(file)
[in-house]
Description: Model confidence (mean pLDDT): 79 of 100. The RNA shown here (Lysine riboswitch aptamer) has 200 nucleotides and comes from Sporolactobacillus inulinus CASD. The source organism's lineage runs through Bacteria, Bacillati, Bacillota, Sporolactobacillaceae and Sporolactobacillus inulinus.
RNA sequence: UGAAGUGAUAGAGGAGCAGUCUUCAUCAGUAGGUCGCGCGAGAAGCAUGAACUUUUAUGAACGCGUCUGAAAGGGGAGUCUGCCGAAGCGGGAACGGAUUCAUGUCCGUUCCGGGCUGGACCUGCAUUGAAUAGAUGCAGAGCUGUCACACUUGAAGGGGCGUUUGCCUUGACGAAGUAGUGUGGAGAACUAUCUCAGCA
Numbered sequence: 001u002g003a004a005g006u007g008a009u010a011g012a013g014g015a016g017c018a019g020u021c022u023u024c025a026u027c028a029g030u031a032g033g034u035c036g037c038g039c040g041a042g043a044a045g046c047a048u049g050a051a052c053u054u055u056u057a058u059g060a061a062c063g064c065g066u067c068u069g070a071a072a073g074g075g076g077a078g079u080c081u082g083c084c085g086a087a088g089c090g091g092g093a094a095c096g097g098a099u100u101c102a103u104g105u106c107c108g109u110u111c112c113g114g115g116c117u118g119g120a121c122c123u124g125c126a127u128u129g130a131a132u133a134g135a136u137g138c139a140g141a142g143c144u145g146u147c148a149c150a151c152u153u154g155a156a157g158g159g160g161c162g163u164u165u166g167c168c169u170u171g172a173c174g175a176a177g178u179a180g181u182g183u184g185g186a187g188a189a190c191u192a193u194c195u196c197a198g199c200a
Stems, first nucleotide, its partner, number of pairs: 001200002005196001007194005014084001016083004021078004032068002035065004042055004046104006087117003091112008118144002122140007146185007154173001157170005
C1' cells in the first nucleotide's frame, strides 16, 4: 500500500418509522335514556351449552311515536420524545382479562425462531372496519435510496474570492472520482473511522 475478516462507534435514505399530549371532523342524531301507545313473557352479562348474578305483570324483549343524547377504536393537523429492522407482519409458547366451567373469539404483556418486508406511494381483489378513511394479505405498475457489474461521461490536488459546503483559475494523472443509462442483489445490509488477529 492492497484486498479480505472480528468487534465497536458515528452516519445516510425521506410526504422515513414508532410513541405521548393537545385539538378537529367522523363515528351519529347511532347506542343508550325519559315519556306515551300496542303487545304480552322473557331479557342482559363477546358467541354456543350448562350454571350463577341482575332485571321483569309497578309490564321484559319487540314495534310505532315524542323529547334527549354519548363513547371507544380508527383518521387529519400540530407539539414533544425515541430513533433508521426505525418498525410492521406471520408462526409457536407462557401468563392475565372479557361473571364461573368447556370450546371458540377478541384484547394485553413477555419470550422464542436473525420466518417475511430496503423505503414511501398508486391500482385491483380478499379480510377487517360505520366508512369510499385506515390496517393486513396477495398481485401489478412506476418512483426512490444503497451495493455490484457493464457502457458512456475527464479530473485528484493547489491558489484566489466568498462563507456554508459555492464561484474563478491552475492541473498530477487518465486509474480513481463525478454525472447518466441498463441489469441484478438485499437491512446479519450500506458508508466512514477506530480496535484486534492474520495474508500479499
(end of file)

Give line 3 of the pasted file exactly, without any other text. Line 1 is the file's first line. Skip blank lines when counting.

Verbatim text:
RNA sequence: UGAAGUGAUAGAGGAGCAGUCUUCAUCAGUAGGUCGCGCGAGAAGCAUGAACUUUUAUGAACGCGUCUGAAAGGGGAGUCUGCCGAAGCGGGAACGGAUUCAUGUCCGUUCCGGGCUGGACCUGCAUUGAAUAGAUGCAGAGCUGUCACACUUGAAGGGGCGUUUGCCUUGACGAAGUAGUGUGGAGAACUAUCUCAGCA